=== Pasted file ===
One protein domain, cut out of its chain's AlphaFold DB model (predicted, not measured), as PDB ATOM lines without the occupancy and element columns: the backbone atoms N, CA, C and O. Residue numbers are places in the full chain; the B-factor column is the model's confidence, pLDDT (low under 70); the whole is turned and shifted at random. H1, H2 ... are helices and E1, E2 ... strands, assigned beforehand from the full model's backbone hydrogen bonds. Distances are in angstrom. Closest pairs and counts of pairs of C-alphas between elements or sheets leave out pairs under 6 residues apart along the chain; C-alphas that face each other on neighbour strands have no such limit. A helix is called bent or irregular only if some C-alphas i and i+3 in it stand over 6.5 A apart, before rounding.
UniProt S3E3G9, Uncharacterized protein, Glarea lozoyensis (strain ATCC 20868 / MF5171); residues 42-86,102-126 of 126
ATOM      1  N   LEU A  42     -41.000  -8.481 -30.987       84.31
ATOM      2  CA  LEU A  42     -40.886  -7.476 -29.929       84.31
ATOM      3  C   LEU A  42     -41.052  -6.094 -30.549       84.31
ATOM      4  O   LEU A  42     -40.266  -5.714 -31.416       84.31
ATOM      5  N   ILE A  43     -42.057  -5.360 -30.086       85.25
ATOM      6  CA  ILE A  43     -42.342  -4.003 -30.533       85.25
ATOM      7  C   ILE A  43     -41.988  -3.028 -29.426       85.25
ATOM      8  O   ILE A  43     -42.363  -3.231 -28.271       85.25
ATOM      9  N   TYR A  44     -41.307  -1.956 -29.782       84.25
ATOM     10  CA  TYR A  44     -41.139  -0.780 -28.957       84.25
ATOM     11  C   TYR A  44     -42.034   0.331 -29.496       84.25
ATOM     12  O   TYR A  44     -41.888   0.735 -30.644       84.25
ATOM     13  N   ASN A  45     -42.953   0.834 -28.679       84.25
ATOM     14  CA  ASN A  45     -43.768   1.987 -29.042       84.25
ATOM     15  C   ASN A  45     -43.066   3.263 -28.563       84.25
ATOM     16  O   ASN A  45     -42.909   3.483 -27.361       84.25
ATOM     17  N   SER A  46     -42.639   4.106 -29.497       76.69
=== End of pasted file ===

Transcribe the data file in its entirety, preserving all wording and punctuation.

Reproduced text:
One protein domain, cut out of its chain's AlphaFold DB model (predicted, not measured), as PDB ATOM lines without the occupancy and element columns: the backbone atoms N, CA, C and O. Residue numbers are places in the full chain; the B-factor column is the model's confidence, pLDDT (low under 70); the whole is turned and shifted at random. H1, H2 ... are helices and E1, E2 ... strands, assigned beforehand from the full model's backbone hydrogen bonds. Distances are in angstrom. Closest pairs and counts of pairs of C-alphas between elements or sheets leave out pairs under 6 residues apart along the chain; C-alphas that face each other on neighbour strands have no such limit. A helix is called bent or irregular only if some C-alphas i and i+3 in it stand over 6.5 A apart, before rounding.
UniProt S3E3G9, Uncharacterized protein, Glarea lozoyensis (strain ATCC 20868 / MF5171); residues 42-86,102-126 of 126
ATOM      1  N   LEU A  42     -41.000  -8.481 -30.987       84.31
ATOM      2  CA  LEU A  42     -40.886  -7.476 -29.929       84.31
ATOM      3  C   LEU A  42     -41.052  -6.094 -30.549       84.31
ATOM      4  O   LEU A  42     -40.266  -5.714 -31.416       84.31
ATOM      5  N   ILE A  43     -42.057  -5.360 -30.086       85.25
ATOM      6  CA  ILE A  43     -42.342  -4.003 -30.533       85.25
ATOM      7  C   ILE A  43     -41.988  -3.028 -29.426       85.25
ATOM      8  O   ILE A  43     -42.363  -3.231 -28.271       85.25
ATOM      9  N   TYR A  44     -41.307  -1.956 -29.782       84.25
ATOM     10  CA  TYR A  44     -41.139  -0.780 -28.957       84.25
ATOM     11  C   TYR A  44     -42.034   0.331 -29.496       84.25
ATOM     12  O   TYR A  44     -41.888   0.735 -30.644       84.25
ATOM     13  N   ASN A  45     -42.953   0.834 -28.679       84.25
ATOM     14  CA  ASN A  45     -43.768   1.987 -29.042       84.25
ATOM     15  C   ASN A  45     -43.066   3.263 -28.563       84.25
ATOM     16  O   ASN A  45     -42.909   3.483 -27.361       84.25
ATOM     17  N   SER A  46     -42.639   4.106 -29.497       76.69